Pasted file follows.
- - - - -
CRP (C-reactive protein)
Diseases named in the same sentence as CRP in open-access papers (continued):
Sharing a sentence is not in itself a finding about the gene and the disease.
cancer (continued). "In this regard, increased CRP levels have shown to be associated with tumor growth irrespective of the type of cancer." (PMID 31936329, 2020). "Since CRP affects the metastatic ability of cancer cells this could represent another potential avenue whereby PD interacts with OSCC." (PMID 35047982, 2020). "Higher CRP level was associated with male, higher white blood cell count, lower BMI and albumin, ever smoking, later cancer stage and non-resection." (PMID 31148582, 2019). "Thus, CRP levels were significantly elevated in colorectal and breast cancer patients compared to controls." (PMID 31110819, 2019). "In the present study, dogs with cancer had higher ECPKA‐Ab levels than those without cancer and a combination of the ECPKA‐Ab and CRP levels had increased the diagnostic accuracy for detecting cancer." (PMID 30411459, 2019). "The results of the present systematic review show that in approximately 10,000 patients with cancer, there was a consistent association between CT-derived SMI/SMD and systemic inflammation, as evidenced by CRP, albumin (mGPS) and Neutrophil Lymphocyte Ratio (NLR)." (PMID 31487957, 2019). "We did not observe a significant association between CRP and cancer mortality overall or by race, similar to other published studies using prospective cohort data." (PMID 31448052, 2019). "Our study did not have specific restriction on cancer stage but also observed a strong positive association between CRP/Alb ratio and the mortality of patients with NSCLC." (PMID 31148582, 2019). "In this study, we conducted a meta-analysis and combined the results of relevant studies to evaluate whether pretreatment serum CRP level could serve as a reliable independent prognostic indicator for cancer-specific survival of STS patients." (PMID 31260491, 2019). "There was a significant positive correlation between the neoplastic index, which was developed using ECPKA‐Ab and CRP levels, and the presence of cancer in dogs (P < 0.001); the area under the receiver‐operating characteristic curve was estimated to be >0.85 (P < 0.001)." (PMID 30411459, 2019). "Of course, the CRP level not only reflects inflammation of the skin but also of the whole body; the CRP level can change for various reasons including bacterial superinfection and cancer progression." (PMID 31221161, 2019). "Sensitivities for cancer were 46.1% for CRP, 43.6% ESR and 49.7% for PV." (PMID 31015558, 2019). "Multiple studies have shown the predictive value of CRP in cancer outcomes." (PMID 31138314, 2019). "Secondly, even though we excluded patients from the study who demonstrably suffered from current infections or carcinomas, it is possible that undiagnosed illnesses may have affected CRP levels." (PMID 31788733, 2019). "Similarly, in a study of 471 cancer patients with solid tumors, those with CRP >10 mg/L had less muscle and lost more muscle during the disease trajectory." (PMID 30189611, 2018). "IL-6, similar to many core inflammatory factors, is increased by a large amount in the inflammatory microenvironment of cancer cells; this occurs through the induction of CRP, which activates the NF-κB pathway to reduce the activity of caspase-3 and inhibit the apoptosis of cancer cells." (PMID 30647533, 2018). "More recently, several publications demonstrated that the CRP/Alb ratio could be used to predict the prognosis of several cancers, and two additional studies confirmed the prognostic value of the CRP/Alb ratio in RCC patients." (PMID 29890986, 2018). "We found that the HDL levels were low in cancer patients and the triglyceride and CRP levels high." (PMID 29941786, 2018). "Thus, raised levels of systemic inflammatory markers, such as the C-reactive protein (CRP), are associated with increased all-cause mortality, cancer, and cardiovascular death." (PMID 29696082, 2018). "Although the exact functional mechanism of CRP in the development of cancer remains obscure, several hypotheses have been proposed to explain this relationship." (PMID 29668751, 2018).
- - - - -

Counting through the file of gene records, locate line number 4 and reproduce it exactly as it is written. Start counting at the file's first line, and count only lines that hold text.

cancer (continued). "In this regard, increased CRP levels have shown to be associated with tumor growth irrespective of the type of cancer." (PMID 31936329, 2020). "Since CRP affects the metastatic ability of cancer cells this could represent another potential avenue whereby PD interacts with OSCC." (PMID 35047982, 2020). "Higher CRP level was associated with male, higher white blood cell count, lower BMI and albumin, ever smoking, later cancer stage and non-resection." (PMID 31148582, 2019). "Thus, CRP levels were significantly elevated in colorectal and breast cancer patients compared to controls." (PMID 31110819, 2019). "In the present study, dogs with cancer had higher ECPKA‐Ab levels than those without cancer and a combination of the ECPKA‐Ab and CRP levels had increased the diagnostic accuracy for detecting cancer." (PMID 30411459, 2019). "The results of the present systematic review show that in approximately 10,000 patients with cancer, there was a consistent association between CT-derived SMI/SMD and systemic inflammation, as evidenced by CRP, albumin (mGPS) and Neutrophil Lymphocyte Ratio (NLR)." (PMID 31487957, 2019). "We did not observe a significant association between CRP and cancer mortality overall or by race, similar to other published studies using prospective cohort data." (PMID 31448052, 2019). "Our study did not have specific restriction on cancer stage but also observed a strong positive association between CRP/Alb ratio and the mortality of patients with NSCLC." (PMID 31148582, 2019). "In this study, we conducted a meta-analysis and combined the results of relevant studies to evaluate whether pretreatment serum CRP level could serve as a reliable independent prognostic indicator for cancer-specific survival of STS patients." (PMID 31260491, 2019). "There was a significant positive correlation between the neoplastic index, which was developed using ECPKA‐Ab and CRP levels, and the presence of cancer in dogs (P < 0.001); the area under the receiver‐operating characteristic curve was estimated to be >0.85 (P < 0.001)." (PMID 30411459, 2019). "Of course, the CRP level not only reflects inflammation of the skin but also of the whole body; the CRP level can change for various reasons including bacterial superinfection and cancer progression." (PMID 31221161, 2019). "Sensitivities for cancer were 46.1% for CRP, 43.6% ESR and 49.7% for PV." (PMID 31015558, 2019). "Multiple studies have shown the predictive value of CRP in cancer outcomes." (PMID 31138314, 2019). "Secondly, even though we excluded patients from the study who demonstrably suffered from current infections or carcinomas, it is possible that undiagnosed illnesses may have affected CRP levels." (PMID 31788733, 2019). "Similarly, in a study of 471 cancer patients with solid tumors, those with CRP >10 mg/L had less muscle and lost more muscle during the disease trajectory." (PMID 30189611, 2018). "IL-6, similar to many core inflammatory factors, is increased by a large amount in the inflammatory microenvironment of cancer cells; this occurs through the induction of CRP, which activates the NF-κB pathway to reduce the activity of caspase-3 and inhibit the apoptosis of cancer cells." (PMID 30647533, 2018). "More recently, several publications demonstrated that the CRP/Alb ratio could be used to predict the prognosis of several cancers, and two additional studies confirmed the prognostic value of the CRP/Alb ratio in RCC patients." (PMID 29890986, 2018). "We found that the HDL levels were low in cancer patients and the triglyceride and CRP levels high." (PMID 29941786, 2018). "Thus, raised levels of systemic inflammatory markers, such as the C-reactive protein (CRP), are associated with increased all-cause mortality, cancer, and cardiovascular death." (PMID 29696082, 2018). "Although the exact functional mechanism of CRP in the development of cancer remains obscure, several hypotheses have been proposed to explain this relationship." (PMID 29668751, 2018).